A large hollow boab south of Derby, Western Australia is reputed to have been used in the 1890s as a lockup for Aboriginal prisoners on their way to Derby for sentencing. The Boab Prison Tree, Derby is now a tourist attraction.[12] Another hollow boab near Wyndham, Western Australia was also used as a prison tree.[13][14][15][16] The Hillgrove Lockup or Wyndham Prison Tree is on the King River Road out of Wyndham near the Moochalabra Dam. Gija Jumulu is a large boab which was transported from Warmun in the Kimberley region of Western Australia to Kings Park in 2008. Further to this, there is a boab tree located within the Wyndham, Western Australia caravan park that is of estimated age 2000 years, standing 20 metres tall and with a trunk 5 metres wide.

The boab tree is celebrated in the end credits of the 2008 film Australia with the song "By the Boab Tree", a song nominated for a 2008 Satellite Award,[17] with lyrics by Baz Luhrmann and performed by Sydney singer Angela Little.

A massive boab tree, similar in appearance to the aforementioned prison tree, is also featured in the 1992 animated film FernGully: The Last Rainforest to imprison the film's antagonist, Hexxus.



  1. ^ (26 May 2018) GBIF Occurrence Download Adansonia gregorii F.Muell.
  2. ^ Mabey, Richard, 1941- (2015). The cabaret of plants : botany and the imagination. London. pp. 69–71. ISBN 978-1-86197-662-8. OCLC 927291647.CS1 maint: multiple names: authors list (link)
  3. ^ a b "Adansonia gregorii". FloraBase. Western Australian Government Department of Biodiversity, Conservation and Attractions.
  4. ^ Baum, D.A., 1995, A Systematic Revision of Adansonia (Bombacaceae). Annals of the Missouri Botanical Garden , 1995, Vol. 82, No. 3 (1995), pp. 440-471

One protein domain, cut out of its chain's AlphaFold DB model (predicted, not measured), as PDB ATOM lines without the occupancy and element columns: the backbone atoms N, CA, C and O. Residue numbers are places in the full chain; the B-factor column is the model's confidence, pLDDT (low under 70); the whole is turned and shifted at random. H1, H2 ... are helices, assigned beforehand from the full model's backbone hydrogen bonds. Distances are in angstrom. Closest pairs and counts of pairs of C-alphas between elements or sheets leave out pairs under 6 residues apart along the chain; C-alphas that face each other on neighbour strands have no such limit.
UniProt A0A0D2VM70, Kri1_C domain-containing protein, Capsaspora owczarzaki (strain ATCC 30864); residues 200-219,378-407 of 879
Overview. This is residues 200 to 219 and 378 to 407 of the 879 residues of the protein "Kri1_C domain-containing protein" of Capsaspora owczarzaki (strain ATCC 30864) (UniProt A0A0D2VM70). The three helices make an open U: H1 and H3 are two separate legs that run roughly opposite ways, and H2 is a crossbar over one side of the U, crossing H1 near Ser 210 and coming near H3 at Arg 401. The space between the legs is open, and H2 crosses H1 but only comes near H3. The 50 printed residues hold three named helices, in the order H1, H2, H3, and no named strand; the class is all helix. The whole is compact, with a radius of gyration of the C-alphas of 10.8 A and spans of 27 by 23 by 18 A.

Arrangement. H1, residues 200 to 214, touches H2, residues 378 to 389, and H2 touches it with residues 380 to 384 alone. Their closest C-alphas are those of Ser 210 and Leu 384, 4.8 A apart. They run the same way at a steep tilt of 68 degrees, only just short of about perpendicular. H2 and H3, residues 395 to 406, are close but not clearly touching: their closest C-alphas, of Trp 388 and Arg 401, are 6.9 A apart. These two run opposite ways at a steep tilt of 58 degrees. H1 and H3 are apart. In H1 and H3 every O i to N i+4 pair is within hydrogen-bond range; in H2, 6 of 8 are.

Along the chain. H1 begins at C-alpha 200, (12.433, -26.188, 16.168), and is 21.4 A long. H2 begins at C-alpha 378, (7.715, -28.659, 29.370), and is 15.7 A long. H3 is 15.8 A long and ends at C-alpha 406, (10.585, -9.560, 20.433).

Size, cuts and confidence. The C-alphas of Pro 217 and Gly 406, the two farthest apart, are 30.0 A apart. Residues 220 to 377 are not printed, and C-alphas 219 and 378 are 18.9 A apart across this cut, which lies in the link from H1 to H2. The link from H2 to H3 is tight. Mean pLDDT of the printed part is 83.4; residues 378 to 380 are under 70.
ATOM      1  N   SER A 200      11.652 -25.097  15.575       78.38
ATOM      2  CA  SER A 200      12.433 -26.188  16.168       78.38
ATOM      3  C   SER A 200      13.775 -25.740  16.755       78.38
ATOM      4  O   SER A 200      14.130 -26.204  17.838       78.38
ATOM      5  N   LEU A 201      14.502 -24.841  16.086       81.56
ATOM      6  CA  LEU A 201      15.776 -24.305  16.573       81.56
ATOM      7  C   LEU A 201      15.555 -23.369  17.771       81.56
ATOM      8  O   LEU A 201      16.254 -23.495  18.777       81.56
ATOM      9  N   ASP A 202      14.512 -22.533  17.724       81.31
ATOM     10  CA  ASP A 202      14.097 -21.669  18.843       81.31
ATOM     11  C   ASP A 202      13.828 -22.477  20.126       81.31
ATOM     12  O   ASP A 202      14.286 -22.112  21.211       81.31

5. ^ "Australian plant common name database". Australian National Botanic Gardens. Archived from the original on 25 October 2010. Retrieved 11 October 2010.
  6. ^ a b "Trove Newspaper results for "boabab"". National Library of Australia. Retrieved 10 January 2012.
  7. ^ "A "BOOB" IN A BAOB TREE". The Sydney Morning Herald. National Library of Australia. 31 August 1940. p. 9. Retrieved 11 January 2012.
  8. ^ "SOUVENIRS". The West Australian. Perth: National Library of Australia. 1 September 1928. p. 8. Retrieved 11 January 2012.
  9. ^ Vickers, Claudia; Jack Pettigrew. "Origins of the Australian Boab (Adansonia gregorii)". The University of Queensland. Archived from the original on 3 July 2010. Retrieved 8 October 2010.
  10. ^ "Could a WA tree help in treating iron deficiency?". ABC News. 7 February 2016. Retrieved 3 February 2017.
  11. ^ J. H. Maiden (1889). The useful native plants of Australia : Including Tasmania. Turner and Henderson, Sydney.
  12. ^ Boab Prison Tree Archived 1 June 2011 at the Wayback Machine, Retrieved 1 February 2009.
  13. ^ "SOUVENIRS". The West Australian. Perth: National Library of Australia. 1 September 1928. p. 8. Retrieved 11 January 2012.
  14. ^ "Giant Bottle Trees". The Queenslander. National Library of Australia. 26 February 1931. p. 54. Retrieved 11 January 2012.
  15. ^ "THE BAOBAB". The Queenslander. National Library of Australia. 26 February 1931. p. 29. Retrieved 11 January 2012.
  16. ^ "IN THE FAR NORTH-WEST". The West Australian. Perth: National Library of Australia. 17 December 1932. p. 5. Retrieved 11 January 2012.
  17. ^ Awards Daily - Satellite Awards Nominees. Retrieved 22 December 2008.

Works cited

  • Boland, D. J.; et al. (1984). Forest Trees of Australia (Fourth ed.). Collingwood, Victoria, Australia: CSIRO Publishing. ISBN 978-0-643-05423-3.

External links[edit]